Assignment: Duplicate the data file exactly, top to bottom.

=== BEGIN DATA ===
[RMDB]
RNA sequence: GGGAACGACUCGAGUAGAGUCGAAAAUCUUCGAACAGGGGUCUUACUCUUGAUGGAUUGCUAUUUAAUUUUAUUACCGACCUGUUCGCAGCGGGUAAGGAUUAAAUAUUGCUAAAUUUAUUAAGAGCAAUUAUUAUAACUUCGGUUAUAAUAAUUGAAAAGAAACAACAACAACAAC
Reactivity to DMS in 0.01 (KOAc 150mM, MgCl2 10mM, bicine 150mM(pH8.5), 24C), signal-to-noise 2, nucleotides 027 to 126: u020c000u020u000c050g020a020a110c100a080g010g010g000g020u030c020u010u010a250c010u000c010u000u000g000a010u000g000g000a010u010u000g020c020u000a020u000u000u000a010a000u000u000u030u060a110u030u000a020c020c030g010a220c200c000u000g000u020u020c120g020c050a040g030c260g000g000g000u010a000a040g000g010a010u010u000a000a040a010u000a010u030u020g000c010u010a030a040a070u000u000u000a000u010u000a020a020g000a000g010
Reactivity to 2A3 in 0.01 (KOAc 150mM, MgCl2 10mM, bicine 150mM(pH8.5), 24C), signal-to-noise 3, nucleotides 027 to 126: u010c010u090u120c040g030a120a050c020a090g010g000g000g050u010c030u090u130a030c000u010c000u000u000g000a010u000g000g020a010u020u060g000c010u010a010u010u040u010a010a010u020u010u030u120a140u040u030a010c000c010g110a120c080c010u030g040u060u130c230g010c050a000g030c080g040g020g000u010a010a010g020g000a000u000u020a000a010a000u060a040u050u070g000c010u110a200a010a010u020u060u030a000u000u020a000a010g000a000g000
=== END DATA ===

[RMDB]
RNA sequence: GGGAACGACUCGAGUAGAGUCGAAAAUCUUCGAACAGGGGUCUUACUCUUGAUGGAUUGCUAUUUAAUUUUAUUACCGACCUGUUCGCAGCGGGUAAGGAUUAAAUAUUGCUAAAUUUAUUAAGAGCAAUUAUUAUAACUUCGGUUAUAAUAAUUGAAAAGAAACAACAACAACAAC
Reactivity to DMS in 0.01 (KOAc 150mM, MgCl2 10mM, bicine 150mM(pH8.5), 24C), signal-to-noise 2, nucleotides 027 to 126: u020c000u020u000c050g020a020a110c100a080g010g010g000g020u030c020u010u010a250c010u000c010u000u000g000a010u000g000g000a010u010u000g020c020u000a020u000u000u000a010a000u000u000u030u060a110u030u000a020c020c030g010a220c200c000u000g000u020u020c120g020c050a040g030c260g000g000g000u010a000a040g000g010a010u010u000a000a040a010u000a010u030u020g000c010u010a030a040a070u000u000u000a000u010u000a020a020g000a000g010
Reactivity to 2A3 in 0.01 (KOAc 150mM, MgCl2 10mM, bicine 150mM(pH8.5), 24C), signal-to-noise 3, nucleotides 027 to 126: u010c010u090u120c040g030a120a050c020a090g010g000g000g050u010c030u090u130a030c000u010c000u000u000g000a010u000g000g020a010u020u060g000c010u010a010u010u040u010a010a010u020u010u030u120a140u040u030a010c000c010g110a120c080c010u030g040u060u130c230g010c050a000g030c080g040g020g000u010a010a010g020g000a000u000u020a000a010a000u060a040u050u070g000c010u110a200a010a010u020u060u030a000u000u020a000a010g000a000g000